In previous posts we discussed how to start your marketing plan and how to analyze your target market. Next, in the action plans section of your marketing plan, you’ll develop a detailed marketing “to do” list. It’s a task list that describes what will be done, when each task will begin and be completed, and who is responsible for accomplishing it.
Your action plan
Once you SWOT analyze your marketing objectives, the marketing action plan picks up where the objectives leave off. For example, let’s use the objective, “Increase market awareness by 15% by December, 31 2010,” from my previous post. How can you attain that? Here are a couple of action plans to get things rolling:
- Ongoing: Develop topics list [Ralph and Jane]
- July 1–5: Identify publications and sites and pitch articles [Ralph and Jane]
- July 7–8: Draft first article [Ralph]
- July 9: Proofread [Jane]
- July 10: Revisions and corrections [Ralph]
- July 11: Submit article [Ralph]
- August 1–3: Develop topics [George, Ralph, Karen, and Kim]
- Ongoing: Identify possible venues, make contacts, and pitch [Mary and Chris]
- August 4–25: Write content and develop presentations [George, Ralph, Karen, and Kim]
- August 25–31: Proofread [Jane and Mary]
- September 1–3: Corrections and revisions [George, Ralph, Karen, and Kim]
- September 4–10: Rehearse presentations [George, Ralph, Karen, and Kim]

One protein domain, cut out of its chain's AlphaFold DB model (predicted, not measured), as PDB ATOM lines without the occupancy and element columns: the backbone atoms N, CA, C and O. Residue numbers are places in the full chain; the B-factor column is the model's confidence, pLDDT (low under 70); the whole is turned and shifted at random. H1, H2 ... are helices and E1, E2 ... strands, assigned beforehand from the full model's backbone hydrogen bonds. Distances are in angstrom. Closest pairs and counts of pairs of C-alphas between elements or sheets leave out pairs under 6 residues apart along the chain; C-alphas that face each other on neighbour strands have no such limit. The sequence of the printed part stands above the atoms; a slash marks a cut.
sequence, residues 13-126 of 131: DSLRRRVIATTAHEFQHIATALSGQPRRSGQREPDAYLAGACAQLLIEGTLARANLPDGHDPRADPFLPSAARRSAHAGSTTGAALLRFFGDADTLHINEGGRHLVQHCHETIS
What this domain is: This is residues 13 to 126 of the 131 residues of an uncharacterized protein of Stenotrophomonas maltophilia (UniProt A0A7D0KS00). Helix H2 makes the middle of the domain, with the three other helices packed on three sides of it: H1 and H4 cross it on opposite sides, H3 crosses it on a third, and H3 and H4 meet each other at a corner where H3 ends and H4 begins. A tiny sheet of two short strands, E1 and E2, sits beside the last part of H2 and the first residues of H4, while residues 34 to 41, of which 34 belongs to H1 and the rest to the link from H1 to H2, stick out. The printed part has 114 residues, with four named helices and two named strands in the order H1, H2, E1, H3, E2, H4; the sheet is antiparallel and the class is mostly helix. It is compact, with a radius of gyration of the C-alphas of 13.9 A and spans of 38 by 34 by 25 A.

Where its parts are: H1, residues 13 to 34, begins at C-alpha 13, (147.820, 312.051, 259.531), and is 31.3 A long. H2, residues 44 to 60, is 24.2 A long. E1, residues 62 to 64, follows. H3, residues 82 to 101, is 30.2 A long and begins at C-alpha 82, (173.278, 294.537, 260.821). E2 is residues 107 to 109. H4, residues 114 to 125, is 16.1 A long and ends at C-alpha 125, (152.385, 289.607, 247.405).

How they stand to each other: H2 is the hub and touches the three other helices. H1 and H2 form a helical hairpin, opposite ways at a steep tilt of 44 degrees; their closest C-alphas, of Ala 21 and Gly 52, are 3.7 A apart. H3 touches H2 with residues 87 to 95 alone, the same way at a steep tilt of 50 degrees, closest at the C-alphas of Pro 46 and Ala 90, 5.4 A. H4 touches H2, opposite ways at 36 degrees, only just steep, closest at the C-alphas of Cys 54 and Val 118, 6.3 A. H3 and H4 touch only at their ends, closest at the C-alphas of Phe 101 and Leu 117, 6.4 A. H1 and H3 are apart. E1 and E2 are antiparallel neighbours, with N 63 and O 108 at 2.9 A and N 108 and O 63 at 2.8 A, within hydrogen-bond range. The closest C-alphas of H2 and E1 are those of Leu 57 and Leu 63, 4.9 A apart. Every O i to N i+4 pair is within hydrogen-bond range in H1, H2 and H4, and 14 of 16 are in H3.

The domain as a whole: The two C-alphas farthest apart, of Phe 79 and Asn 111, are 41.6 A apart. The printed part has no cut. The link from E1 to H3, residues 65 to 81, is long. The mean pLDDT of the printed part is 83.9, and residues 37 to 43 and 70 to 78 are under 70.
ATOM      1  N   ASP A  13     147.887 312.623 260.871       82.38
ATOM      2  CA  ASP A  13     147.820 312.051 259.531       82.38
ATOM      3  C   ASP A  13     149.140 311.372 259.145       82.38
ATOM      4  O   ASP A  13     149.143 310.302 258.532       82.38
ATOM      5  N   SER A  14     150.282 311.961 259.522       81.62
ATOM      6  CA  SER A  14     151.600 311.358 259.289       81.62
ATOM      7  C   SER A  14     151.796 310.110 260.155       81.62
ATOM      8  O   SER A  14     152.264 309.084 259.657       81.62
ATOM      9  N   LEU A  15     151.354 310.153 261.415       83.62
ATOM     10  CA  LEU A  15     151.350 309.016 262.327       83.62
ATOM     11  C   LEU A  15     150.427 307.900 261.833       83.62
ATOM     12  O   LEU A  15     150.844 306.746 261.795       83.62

Your marketing calendar
You’ve looked at where you’re at and how you managed to get yourself there, got a take on your competition, defined your audience, defined your product and/or service offerings and pricing, set your objectives, and created your action plans. Good job! Give yourself a pat on the back.
Now you’ve got to create a way to implement your plan and keep moving forward. Trust me, it’s really easy to put all this stuff on the back burner when things get busy. But the time to do your most aggressive marketing is when you’re at your busiest. It ensures that you stay that way and that you can start to pick and choose those clients and projects that interest you. In other words, do what you enjoy, rather than do whatever comes in the door because you need to pay the rent.
Enter the Marketing Calendar. Although you can use a printed calendar for this, I highly recommend using a software calendar. Windows Outlook has a nifty one. Macs come equipped with iCal. Other options are ACT!, a very robust full contact manager, and of course there’s Google Calendar.
When all’s said and done, going through this exercise will not only help you run a tighter ship, it will take your marketing efforts out of the “mysterious and overwhelming” arena and put it in the “doable” one. With a well-thought-out plan, you know what needs to be done, when, and how much it’s going to cost. It will put you in a much better competitive position, especially against the guy or gal who didn’t take the time to plan.
Beyond this, marketing becomes loads easier and over time you’ll learn what works for you and what doesn’t. When that happens, you can easily duplicate your efforts and kiss the feast-or-famine monster away forever. And that, dear reader, is a wonderful feeling.